Two papers in supply chain design : supply chain configuration and part selection in multigeneration products
Author(s)Willems, Sean Peter
Optimal part selection strategies for multigeneration products
Stephen C. Graves.
MetadataShow full item record
Increasing competitive pressures are forcing companies to increase their rates of innovation. The increasing rate of innovation shortens each product's duration in the market, thereby compressing each product's life cycle. Without proper management, increasing product turnover will increase design and manufacturing costs. More frequent product development cycles require additional product development resources. Shorter production runs inhibit a company's ability to achieve manufacturing cost reductions by exploiting the learning curve and scale economies. Unless companies can efficiently manage multiple generations of the product, there is a substantial risk that costs will spiral out of control. Focusing on supply chain design is one way companies can combat the problems caused by increased competition and shorter product life cycles. Supply chain design attempts to create the appropriate supply chain for the company's operating environment. This dissertation addresses two problems that are relevant to supply chain design. The first problem addresses how to configure a new product's supply chain. In this problem, the product's design has already been fixed. The central question is determining what parts and processes to select. For example, various vendors can supply a certain raw material, multiple machines or processes can manufacture the assembly, and multiple shipping options can deliver the completed product to the final customer. Each of these different options is differentiated by its production time and direct cost added. Given these various choices along the supply chain, the problem is to select the options that minimize the total supply chain cost. The second problem addresses part selection for multigeneration products. When product life cycles are short, the company could opt to over engineer certain components or subsystems in the current generation. This would inquire the current period's costs but allow the company to forgo a development cycle in the next period and gain cost efficiencies by exploiting the higher volume from two generations of demand. This research considers development costs, manufacturing costs and part functionality requirements in order to determine the optimal upgrade path for components across multiple product generations.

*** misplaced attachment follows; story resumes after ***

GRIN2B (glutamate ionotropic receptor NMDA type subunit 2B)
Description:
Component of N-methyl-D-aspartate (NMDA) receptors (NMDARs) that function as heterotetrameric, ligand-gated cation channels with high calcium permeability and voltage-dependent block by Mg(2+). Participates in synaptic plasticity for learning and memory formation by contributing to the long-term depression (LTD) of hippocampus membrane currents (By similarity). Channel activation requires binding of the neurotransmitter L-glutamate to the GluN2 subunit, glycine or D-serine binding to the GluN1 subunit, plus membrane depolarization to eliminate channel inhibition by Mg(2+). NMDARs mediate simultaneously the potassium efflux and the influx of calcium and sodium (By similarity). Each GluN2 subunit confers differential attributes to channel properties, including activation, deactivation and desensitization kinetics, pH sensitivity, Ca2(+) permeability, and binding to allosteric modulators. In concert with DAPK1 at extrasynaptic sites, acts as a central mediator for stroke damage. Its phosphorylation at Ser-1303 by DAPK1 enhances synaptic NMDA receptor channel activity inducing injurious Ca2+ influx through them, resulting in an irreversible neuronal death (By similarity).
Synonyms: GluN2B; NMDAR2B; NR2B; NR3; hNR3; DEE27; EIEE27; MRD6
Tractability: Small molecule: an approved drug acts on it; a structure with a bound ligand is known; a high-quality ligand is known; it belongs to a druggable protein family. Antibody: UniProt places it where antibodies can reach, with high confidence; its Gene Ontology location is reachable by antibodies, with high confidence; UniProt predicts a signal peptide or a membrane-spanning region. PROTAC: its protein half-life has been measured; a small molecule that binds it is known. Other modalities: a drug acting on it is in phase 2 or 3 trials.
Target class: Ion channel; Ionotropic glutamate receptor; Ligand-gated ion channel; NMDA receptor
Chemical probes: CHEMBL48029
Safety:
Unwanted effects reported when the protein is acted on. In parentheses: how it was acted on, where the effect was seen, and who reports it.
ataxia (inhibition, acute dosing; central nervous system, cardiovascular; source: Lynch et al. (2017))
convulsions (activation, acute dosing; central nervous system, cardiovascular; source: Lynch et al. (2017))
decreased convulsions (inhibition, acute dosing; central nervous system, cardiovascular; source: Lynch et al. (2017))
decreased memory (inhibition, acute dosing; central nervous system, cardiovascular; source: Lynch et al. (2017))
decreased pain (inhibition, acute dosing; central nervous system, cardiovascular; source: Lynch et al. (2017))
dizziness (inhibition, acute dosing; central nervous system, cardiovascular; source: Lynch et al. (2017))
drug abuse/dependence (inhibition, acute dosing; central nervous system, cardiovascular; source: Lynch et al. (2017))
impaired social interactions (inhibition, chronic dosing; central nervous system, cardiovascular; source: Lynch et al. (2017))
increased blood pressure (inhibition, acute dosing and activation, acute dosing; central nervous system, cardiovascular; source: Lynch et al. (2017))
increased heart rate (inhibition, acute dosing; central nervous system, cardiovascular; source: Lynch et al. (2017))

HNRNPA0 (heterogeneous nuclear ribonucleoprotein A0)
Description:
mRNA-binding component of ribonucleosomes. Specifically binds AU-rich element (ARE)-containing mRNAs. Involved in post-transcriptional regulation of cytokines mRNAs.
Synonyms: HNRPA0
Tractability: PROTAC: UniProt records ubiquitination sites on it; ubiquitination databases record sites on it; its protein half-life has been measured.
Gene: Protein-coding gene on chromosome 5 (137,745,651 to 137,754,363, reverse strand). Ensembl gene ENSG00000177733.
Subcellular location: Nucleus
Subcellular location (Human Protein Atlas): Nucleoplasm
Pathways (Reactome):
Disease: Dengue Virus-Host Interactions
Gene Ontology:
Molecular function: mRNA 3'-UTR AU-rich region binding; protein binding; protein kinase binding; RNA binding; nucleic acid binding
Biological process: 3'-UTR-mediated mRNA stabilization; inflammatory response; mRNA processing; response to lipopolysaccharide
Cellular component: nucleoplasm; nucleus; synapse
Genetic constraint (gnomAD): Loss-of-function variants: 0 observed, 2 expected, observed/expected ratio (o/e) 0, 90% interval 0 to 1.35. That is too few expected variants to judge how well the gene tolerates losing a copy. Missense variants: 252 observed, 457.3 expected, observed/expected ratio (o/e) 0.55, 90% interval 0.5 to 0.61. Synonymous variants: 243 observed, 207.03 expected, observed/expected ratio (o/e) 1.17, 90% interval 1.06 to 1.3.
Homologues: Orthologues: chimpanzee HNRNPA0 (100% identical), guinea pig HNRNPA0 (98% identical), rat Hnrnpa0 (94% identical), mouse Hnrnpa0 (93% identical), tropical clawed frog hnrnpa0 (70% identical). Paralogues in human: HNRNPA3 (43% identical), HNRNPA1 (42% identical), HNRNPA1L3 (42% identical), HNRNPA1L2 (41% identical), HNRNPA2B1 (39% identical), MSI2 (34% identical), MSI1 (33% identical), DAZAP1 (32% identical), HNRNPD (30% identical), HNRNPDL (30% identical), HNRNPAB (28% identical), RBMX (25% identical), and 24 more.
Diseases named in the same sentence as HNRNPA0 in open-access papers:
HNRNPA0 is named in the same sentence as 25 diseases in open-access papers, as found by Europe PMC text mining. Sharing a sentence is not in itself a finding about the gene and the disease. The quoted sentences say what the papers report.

Thesis (Ph.D.)--Massachusetts Institute of Technology, Sloan School of Management, 1999.Includes bibliographical references (p. 132-133).
DepartmentSloan School of Management
Massachusetts Institute of Technology
Sloan School of Management